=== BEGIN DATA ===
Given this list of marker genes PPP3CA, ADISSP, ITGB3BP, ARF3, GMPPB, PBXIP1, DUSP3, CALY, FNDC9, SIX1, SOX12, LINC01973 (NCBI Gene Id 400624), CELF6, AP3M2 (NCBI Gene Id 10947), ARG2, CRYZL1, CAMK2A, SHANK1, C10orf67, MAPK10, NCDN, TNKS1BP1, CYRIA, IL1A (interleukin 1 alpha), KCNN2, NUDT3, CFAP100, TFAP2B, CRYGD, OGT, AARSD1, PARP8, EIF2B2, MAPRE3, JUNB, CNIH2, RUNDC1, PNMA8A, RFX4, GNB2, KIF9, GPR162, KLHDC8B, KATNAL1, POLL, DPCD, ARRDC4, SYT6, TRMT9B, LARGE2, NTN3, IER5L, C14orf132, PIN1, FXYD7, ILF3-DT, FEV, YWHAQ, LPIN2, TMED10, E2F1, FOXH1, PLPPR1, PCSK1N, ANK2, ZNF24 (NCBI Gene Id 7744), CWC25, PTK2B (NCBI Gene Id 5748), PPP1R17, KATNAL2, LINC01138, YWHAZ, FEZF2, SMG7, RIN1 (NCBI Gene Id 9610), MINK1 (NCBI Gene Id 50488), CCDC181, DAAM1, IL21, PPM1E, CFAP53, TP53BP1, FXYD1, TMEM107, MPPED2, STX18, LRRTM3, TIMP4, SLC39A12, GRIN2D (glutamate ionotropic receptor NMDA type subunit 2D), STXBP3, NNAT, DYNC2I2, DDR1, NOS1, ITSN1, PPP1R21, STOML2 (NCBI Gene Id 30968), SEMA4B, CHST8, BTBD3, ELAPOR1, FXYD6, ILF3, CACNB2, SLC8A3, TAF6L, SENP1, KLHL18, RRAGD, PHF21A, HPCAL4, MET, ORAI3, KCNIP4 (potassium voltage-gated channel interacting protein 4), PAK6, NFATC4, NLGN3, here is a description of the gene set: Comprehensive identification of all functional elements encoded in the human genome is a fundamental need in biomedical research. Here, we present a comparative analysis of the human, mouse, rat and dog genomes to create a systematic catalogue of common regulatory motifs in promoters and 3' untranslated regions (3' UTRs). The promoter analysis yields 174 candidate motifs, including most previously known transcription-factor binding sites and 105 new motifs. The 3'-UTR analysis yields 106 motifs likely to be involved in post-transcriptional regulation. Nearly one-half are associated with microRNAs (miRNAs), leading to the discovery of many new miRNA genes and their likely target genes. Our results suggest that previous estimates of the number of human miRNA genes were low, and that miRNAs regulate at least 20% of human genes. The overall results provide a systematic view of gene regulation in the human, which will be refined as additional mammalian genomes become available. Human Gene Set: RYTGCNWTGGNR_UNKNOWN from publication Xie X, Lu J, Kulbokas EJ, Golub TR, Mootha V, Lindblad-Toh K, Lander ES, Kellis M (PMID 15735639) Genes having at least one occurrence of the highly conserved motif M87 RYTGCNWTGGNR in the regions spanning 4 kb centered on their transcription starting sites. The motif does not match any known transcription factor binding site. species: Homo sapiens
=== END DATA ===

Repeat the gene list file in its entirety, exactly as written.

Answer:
Given this list of marker genes PPP3CA, ADISSP, ITGB3BP, ARF3, GMPPB, PBXIP1, DUSP3, CALY, FNDC9, SIX1, SOX12, LINC01973 (NCBI Gene Id 400624), CELF6, AP3M2 (NCBI Gene Id 10947), ARG2, CRYZL1, CAMK2A, SHANK1, C10orf67, MAPK10, NCDN, TNKS1BP1, CYRIA, IL1A (interleukin 1 alpha), KCNN2, NUDT3, CFAP100, TFAP2B, CRYGD, OGT, AARSD1, PARP8, EIF2B2, MAPRE3, JUNB, CNIH2, RUNDC1, PNMA8A, RFX4, GNB2, KIF9, GPR162, KLHDC8B, KATNAL1, POLL, DPCD, ARRDC4, SYT6, TRMT9B, LARGE2, NTN3, IER5L, C14orf132, PIN1, FXYD7, ILF3-DT, FEV, YWHAQ, LPIN2, TMED10, E2F1, FOXH1, PLPPR1, PCSK1N, ANK2, ZNF24 (NCBI Gene Id 7744), CWC25, PTK2B (NCBI Gene Id 5748), PPP1R17, KATNAL2, LINC01138, YWHAZ, FEZF2, SMG7, RIN1 (NCBI Gene Id 9610), MINK1 (NCBI Gene Id 50488), CCDC181, DAAM1, IL21, PPM1E, CFAP53, TP53BP1, FXYD1, TMEM107, MPPED2, STX18, LRRTM3, TIMP4, SLC39A12, GRIN2D (glutamate ionotropic receptor NMDA type subunit 2D), STXBP3, NNAT, DYNC2I2, DDR1, NOS1, ITSN1, PPP1R21, STOML2 (NCBI Gene Id 30968), SEMA4B, CHST8, BTBD3, ELAPOR1, FXYD6, ILF3, CACNB2, SLC8A3, TAF6L, SENP1, KLHL18, RRAGD, PHF21A, HPCAL4, MET, ORAI3, KCNIP4 (potassium voltage-gated channel interacting protein 4), PAK6, NFATC4, NLGN3, here is a description of the gene set: Comprehensive identification of all functional elements encoded in the human genome is a fundamental need in biomedical research. Here, we present a comparative analysis of the human, mouse, rat and dog genomes to create a systematic catalogue of common regulatory motifs in promoters and 3' untranslated regions (3' UTRs). The promoter analysis yields 174 candidate motifs, including most previously known transcription-factor binding sites and 105 new motifs. The 3'-UTR analysis yields 106 motifs likely to be involved in post-transcriptional regulation. Nearly one-half are associated with microRNAs (miRNAs), leading to the discovery of many new miRNA genes and their likely target genes. Our results suggest that previous estimates of the number of human miRNA genes were low, and that miRNAs regulate at least 20% of human genes. The overall results provide a systematic view of gene regulation in the human, which will be refined as additional mammalian genomes become available. Human Gene Set: RYTGCNWTGGNR_UNKNOWN from publication Xie X, Lu J, Kulbokas EJ, Golub TR, Mootha V, Lindblad-Toh K, Lander ES, Kellis M (PMID 15735639) Genes having at least one occurrence of the highly conserved motif M87 RYTGCNWTGGNR in the regions spanning 4 kb centered on their transcription starting sites. The motif does not match any known transcription factor binding site. species: Homo sapiens